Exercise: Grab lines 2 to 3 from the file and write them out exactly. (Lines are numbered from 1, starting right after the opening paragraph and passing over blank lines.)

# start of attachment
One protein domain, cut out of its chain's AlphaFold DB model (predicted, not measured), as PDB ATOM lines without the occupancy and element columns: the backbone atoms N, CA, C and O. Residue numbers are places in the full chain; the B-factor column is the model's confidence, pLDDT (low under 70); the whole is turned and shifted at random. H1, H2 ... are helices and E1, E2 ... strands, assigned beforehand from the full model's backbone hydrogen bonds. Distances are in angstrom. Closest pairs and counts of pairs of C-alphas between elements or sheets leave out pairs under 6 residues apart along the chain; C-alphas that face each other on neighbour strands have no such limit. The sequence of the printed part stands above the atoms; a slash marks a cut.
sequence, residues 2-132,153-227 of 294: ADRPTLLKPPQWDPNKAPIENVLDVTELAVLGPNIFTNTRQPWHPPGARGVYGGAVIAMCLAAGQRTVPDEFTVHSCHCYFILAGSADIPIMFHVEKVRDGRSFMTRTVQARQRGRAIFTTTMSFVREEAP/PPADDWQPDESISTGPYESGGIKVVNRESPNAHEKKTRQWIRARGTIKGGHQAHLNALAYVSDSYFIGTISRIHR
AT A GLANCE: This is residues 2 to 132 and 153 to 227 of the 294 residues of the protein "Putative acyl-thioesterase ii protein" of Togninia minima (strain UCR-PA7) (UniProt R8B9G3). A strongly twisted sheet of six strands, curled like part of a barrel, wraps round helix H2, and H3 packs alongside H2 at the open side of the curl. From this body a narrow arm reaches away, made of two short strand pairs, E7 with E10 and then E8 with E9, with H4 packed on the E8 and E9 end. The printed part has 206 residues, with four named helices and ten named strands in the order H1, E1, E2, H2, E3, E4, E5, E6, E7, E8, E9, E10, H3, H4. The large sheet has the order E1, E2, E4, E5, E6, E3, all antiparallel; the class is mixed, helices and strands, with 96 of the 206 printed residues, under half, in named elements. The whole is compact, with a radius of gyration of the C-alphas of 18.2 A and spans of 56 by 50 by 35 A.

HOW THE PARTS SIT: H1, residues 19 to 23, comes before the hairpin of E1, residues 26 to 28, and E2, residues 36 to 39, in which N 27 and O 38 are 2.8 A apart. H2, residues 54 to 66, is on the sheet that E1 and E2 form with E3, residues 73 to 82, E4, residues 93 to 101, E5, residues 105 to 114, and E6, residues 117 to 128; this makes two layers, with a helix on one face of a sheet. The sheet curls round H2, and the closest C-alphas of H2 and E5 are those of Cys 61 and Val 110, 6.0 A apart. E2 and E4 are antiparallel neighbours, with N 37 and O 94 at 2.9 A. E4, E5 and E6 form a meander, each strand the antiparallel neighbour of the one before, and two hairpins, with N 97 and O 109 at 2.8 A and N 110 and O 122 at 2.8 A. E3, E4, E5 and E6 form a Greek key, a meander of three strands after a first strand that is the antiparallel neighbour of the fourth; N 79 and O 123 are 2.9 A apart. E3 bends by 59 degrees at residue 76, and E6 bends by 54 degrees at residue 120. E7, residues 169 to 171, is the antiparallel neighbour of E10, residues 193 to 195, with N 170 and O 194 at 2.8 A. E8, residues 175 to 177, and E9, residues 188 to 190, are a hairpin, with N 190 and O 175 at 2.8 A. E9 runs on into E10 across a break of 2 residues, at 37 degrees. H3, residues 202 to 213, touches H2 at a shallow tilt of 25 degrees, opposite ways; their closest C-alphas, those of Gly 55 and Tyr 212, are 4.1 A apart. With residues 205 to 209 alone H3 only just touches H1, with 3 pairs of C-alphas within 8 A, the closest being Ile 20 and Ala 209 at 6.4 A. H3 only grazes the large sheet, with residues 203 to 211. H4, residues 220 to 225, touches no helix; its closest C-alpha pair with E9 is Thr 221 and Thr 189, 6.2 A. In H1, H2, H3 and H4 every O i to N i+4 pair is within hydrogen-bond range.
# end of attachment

AT A GLANCE: This is residues 2 to 132 and 153 to 227 of the 294 residues of the protein "Putative acyl-thioesterase ii protein" of Togninia minima (strain UCR-PA7) (UniProt R8B9G3). A strongly twisted sheet of six strands, curled like part of a barrel, wraps round helix H2, and H3 packs alongside H2 at the open side of the curl. From this body a narrow arm reaches away, made of two short strand pairs, E7 with E10 and then E8 with E9, with H4 packed on the E8 and E9 end. The printed part has 206 residues, with four named helices and ten named strands in the order H1, E1, E2, H2, E3, E4, E5, E6, E7, E8, E9, E10, H3, H4. The large sheet has the order E1, E2, E4, E5, E6, E3, all antiparallel; the class is mixed, helices and strands, with 96 of the 206 printed residues, under half, in named elements. The whole is compact, with a radius of gyration of the C-alphas of 18.2 A and spans of 56 by 50 by 35 A.

HOW THE PARTS SIT: H1, residues 19 to 23, comes before the hairpin of E1, residues 26 to 28, and E2, residues 36 to 39, in which N 27 and O 38 are 2.8 A apart. H2, residues 54 to 66, is on the sheet that E1 and E2 form with E3, residues 73 to 82, E4, residues 93 to 101, E5, residues 105 to 114, and E6, residues 117 to 128; this makes two layers, with a helix on one face of a sheet. The sheet curls round H2, and the closest C-alphas of H2 and E5 are those of Cys 61 and Val 110, 6.0 A apart. E2 and E4 are antiparallel neighbours, with N 37 and O 94 at 2.9 A. E4, E5 and E6 form a meander, each strand the antiparallel neighbour of the one before, and two hairpins, with N 97 and O 109 at 2.8 A and N 110 and O 122 at 2.8 A. E3, E4, E5 and E6 form a Greek key, a meander of three strands after a first strand that is the antiparallel neighbour of the fourth; N 79 and O 123 are 2.9 A apart. E3 bends by 59 degrees at residue 76, and E6 bends by 54 degrees at residue 120. E7, residues 169 to 171, is the antiparallel neighbour of E10, residues 193 to 195, with N 170 and O 194 at 2.8 A. E8, residues 175 to 177, and E9, residues 188 to 190, are a hairpin, with N 190 and O 175 at 2.8 A. E9 runs on into E10 across a break of 2 residues, at 37 degrees. H3, residues 202 to 213, touches H2 at a shallow tilt of 25 degrees, opposite ways; their closest C-alphas, those of Gly 55 and Tyr 212, are 4.1 A apart. With residues 205 to 209 alone H3 only just touches H1, with 3 pairs of C-alphas within 8 A, the closest being Ile 20 and Ala 209 at 6.4 A. H3 only grazes the large sheet, with residues 203 to 211. H4, residues 220 to 225, touches no helix; its closest C-alpha pair with E9 is Thr 221 and Thr 189, 6.2 A. In H1, H2, H3 and H4 every O i to N i+4 pair is within hydrogen-bond range.